In the NBA, failure almost always requires blame.
Lose eight consecutive games and something has to change. It could be as simple as a change in the starting lineup. It could be as serious as firing a coach.
Ultimately, David Fizdale lost his job in Memphis this past week because of a lengthy losing streak, a clash with his best player Marc Gasol and a front office that changes leadership seemingly about as often as one changes a hairstyle.
On the surface, the Grizzlies firing Fizdale doesn’t seem right. This is a coach almost universally lauded as a sharp basketball mind, a passionate teacher and a coach who relates to his players. I remember sitting next to him a few months ago at the Las Vegas Summer League taking every opportunity he could to give words of advice to Kobi Simmons and Wayne Seldon.
The man obviously cared about his job. And he wasn’t afraid to stick his neck out for his players. Last year in the first round of the Western Conference playoffs, his “take that for data” press conference rant drew a $30,000 fine. He had the respect of the veterans on his team and many around the league, including Cav star LeBron James, who tweeted this:
“I need some answers. Feels like my man was a fall guy”
At the same time, the line of coaches who have been fired for fueding with their best player is extensive. And that’s what happened to Fizdale, who wasn’t on the same page with star center Marc Gasol. When Fizdale benched Gasol in the fourth quarter of a loss to the Brooklyn Nets, that appeared to be the last straw. Gasol publicly said he was unhappy not playing in crunch time. And in this latest battle between franchise player and coach, the front office obviously sided with the franchise player.
Gasol is a great center, cerebral and skilled offensively, better defensively than given credit for. He’s the very foundation of the Grit N’ Grind culture that has made the Grizzlies one of the best and most consistent small market teams of the past decade. Year after year, Memphis makes the postseason and causes headaches when it gets there. Gasol and point guard Mike Conley are the biggest reasons for that success.
But Gasol isn’t good enough to be firing a coach. Magic Johnson got Paul Westhead fired. He was good enough. LeBron James got David Blatt fired. He was good enough. Gasol isn’t on that level. He’ll be 33 at the end of January, and isn’t close to being one of the top 10 players in the league. The Grizzlies aren’t going to the playoffs this season, and firing a good coach impulsively limits the pool of good coaches you can hire.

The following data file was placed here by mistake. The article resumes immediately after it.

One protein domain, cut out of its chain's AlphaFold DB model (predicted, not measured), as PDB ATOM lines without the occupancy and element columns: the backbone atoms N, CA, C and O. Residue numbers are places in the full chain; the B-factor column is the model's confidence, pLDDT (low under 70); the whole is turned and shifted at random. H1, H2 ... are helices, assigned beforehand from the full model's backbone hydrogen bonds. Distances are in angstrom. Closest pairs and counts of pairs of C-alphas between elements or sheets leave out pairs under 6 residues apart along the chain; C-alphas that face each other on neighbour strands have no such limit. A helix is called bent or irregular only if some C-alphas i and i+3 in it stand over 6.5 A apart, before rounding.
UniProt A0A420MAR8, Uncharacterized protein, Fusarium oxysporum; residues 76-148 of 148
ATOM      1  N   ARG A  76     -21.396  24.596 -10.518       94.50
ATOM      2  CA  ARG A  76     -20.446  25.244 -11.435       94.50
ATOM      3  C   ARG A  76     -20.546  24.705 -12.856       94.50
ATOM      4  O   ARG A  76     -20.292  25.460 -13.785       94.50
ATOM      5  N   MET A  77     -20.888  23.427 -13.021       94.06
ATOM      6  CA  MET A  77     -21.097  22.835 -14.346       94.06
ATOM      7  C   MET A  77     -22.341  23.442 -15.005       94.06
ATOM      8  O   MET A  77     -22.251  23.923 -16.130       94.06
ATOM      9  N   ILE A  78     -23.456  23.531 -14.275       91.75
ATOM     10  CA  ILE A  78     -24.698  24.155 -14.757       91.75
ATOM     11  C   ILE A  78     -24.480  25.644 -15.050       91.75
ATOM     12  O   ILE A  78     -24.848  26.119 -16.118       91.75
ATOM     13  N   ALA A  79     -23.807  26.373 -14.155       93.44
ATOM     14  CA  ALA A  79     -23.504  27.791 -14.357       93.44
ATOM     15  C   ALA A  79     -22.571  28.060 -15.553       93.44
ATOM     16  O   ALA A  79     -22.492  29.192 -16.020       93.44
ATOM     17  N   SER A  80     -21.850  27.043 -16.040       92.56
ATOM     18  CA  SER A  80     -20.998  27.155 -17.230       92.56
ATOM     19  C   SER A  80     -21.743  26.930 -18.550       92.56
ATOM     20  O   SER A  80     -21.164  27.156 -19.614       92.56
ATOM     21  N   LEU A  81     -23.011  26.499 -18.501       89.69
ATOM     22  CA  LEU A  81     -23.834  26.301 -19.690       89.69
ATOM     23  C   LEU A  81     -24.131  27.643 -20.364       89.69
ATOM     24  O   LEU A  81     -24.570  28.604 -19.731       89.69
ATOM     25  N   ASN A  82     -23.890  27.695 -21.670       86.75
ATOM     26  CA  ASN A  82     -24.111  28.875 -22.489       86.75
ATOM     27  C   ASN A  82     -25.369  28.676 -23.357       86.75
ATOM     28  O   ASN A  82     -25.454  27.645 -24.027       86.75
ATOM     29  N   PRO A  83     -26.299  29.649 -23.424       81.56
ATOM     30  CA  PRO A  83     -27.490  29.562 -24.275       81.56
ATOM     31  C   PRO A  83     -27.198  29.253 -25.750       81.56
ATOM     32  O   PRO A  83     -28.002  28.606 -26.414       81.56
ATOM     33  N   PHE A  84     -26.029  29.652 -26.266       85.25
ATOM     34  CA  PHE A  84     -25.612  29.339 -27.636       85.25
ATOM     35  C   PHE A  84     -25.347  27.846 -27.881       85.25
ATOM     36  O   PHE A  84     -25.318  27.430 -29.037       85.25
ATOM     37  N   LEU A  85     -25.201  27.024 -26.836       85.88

As is, the margin for error Memphis faces this season is narrow. The Grizzlies gutted their roster, even if that was a good decision. Their identity was aging, so they opted for a roster reset. The Grizzlies didn’t want to tank; rather they wanted to retool on the fly, similar to what the Jazz are doing in the wake of losing Gordon Hayward.
So, the Grizzlies let Zach Randolph and Tony Allen walk in free agency. They let Vince Carter walk. They brought in young guys like Ben McLemore. They brought in veteran help in Tyreke Evans and Mario Chalmers.
The current roster, however, couldn’t sustain an injury. And with Conley out, neither Phil Jackson nor Red Auerbach could lift Memphis out of its current state..
That’s why I have sympathy for Fizdale. He deserved more than 20 games, and he didn’t deserve to be made a scapegoat. And yet, every coach takes a job these days knowing a bad relationship with the wrong player can spell a quick end.
Fizdale will be fine. He’s 43, so he’s still pretty young in the profession. He’s smart and personable. He’s popular among players and executives. And he has significant support in the NBA world outside of Memphis. He’ll land on his feet, even if his first head coaching job came to an abrupt and bitter end.